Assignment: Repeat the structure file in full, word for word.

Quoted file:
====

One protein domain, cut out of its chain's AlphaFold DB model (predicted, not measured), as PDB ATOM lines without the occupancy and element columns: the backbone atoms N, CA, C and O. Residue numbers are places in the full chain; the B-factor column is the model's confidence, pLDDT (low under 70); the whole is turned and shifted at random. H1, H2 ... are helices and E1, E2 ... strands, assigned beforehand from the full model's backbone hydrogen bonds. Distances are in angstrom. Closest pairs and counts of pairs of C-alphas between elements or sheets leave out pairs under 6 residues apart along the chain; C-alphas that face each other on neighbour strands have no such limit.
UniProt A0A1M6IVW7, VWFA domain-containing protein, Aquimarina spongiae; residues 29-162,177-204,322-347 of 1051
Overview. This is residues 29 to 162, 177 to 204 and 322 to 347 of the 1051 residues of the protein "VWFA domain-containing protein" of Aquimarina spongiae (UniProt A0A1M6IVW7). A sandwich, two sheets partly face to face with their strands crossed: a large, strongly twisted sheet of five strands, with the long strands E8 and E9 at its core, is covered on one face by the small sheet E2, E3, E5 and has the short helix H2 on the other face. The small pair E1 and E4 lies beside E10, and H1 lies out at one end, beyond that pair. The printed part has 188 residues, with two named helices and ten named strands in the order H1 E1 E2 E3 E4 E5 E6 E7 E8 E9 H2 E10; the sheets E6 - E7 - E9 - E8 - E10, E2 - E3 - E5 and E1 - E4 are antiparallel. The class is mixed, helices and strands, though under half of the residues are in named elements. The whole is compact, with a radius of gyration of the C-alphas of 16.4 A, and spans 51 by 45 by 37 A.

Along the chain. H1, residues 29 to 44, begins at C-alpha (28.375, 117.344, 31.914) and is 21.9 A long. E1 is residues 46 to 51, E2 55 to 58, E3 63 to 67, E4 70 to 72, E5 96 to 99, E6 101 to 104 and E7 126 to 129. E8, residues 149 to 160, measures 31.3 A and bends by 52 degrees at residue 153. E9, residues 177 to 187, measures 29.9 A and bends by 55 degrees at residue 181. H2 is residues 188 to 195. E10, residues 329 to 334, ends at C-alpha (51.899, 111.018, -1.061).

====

One protein domain, cut out of its chain's AlphaFold DB model (predicted, not measured), as PDB ATOM lines without the occupancy and element columns: the backbone atoms N, CA, C and O. Residue numbers are places in the full chain; the B-factor column is the model's confidence, pLDDT (low under 70); the whole is turned and shifted at random. H1, H2 ... are helices and E1, E2 ... strands, assigned beforehand from the full model's backbone hydrogen bonds. Distances are in angstrom. Closest pairs and counts of pairs of C-alphas between elements or sheets leave out pairs under 6 residues apart along the chain; C-alphas that face each other on neighbour strands have no such limit.
UniProt A0A1M6IVW7, VWFA domain-containing protein, Aquimarina spongiae; residues 29-162,177-204,322-347 of 1051
Overview. This is residues 29 to 162, 177 to 204 and 322 to 347 of the 1051 residues of the protein "VWFA domain-containing protein" of Aquimarina spongiae (UniProt A0A1M6IVW7). A sandwich, two sheets partly face to face with their strands crossed: a large, strongly twisted sheet of five strands, with the long strands E8 and E9 at its core, is covered on one face by the small sheet E2, E3, E5 and has the short helix H2 on the other face. The small pair E1 and E4 lies beside E10, and H1 lies out at one end, beyond that pair. The printed part has 188 residues, with two named helices and ten named strands in the order H1 E1 E2 E3 E4 E5 E6 E7 E8 E9 H2 E10; the sheets E6 - E7 - E9 - E8 - E10, E2 - E3 - E5 and E1 - E4 are antiparallel. The class is mixed, helices and strands, though under half of the residues are in named elements. The whole is compact, with a radius of gyration of the C-alphas of 16.4 A, and spans 51 by 45 by 37 A.

Along the chain. H1, residues 29 to 44, begins at C-alpha (28.375, 117.344, 31.914) and is 21.9 A long. E1 is residues 46 to 51, E2 55 to 58, E3 63 to 67, E4 70 to 72, E5 96 to 99, E6 101 to 104 and E7 126 to 129. E8, residues 149 to 160, measures 31.3 A and bends by 52 degrees at residue 153. E9, residues 177 to 187, measures 29.9 A and bends by 55 degrees at residue 181. H2 is residues 188 to 195. E10, residues 329 to 334, ends at C-alpha (51.899, 111.018, -1.061).